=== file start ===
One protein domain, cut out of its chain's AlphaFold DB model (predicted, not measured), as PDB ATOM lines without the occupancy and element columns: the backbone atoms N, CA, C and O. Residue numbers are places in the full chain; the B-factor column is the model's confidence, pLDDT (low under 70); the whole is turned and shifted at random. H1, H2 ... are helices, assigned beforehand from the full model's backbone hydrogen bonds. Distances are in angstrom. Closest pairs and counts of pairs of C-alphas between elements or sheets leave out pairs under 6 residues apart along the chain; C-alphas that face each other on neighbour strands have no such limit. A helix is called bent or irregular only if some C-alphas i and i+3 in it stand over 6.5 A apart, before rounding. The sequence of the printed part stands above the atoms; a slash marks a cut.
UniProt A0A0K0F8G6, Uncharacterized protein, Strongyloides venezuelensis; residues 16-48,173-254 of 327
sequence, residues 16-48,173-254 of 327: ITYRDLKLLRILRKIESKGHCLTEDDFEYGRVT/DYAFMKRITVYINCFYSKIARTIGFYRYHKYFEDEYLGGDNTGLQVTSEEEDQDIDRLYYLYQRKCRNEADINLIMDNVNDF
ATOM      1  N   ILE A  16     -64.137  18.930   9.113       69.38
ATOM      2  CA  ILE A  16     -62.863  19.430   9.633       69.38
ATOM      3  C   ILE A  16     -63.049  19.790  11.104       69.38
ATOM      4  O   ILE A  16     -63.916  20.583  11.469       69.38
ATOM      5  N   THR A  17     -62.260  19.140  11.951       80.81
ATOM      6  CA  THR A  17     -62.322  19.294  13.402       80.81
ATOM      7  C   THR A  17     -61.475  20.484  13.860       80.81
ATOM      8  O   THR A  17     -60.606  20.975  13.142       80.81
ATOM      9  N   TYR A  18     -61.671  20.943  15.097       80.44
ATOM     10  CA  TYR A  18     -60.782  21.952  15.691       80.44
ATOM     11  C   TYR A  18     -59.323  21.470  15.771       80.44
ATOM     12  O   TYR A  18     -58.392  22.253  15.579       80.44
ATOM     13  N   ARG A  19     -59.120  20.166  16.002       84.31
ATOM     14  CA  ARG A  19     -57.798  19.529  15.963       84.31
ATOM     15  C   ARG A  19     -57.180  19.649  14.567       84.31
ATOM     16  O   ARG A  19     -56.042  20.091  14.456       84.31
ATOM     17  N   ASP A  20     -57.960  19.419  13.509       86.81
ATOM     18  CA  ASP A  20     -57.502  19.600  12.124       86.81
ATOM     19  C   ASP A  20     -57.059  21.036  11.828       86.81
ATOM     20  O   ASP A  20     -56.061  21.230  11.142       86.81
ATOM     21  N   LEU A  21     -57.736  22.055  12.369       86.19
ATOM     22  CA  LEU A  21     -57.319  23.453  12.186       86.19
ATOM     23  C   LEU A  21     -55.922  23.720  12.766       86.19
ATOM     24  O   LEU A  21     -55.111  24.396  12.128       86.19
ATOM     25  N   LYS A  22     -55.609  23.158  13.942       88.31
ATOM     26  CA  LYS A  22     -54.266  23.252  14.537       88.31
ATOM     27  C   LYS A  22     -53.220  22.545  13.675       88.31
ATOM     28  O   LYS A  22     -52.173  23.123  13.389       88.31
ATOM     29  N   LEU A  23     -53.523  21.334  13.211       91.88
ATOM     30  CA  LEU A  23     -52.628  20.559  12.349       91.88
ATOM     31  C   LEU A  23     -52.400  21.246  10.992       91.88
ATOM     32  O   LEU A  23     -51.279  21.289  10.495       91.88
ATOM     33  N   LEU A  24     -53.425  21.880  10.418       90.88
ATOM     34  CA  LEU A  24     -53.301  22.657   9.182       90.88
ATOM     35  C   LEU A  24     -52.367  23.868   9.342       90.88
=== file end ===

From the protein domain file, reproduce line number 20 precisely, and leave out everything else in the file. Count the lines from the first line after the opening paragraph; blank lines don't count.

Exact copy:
ATOM     18  CA  ASP A  20     -57.502  19.600  12.124       86.81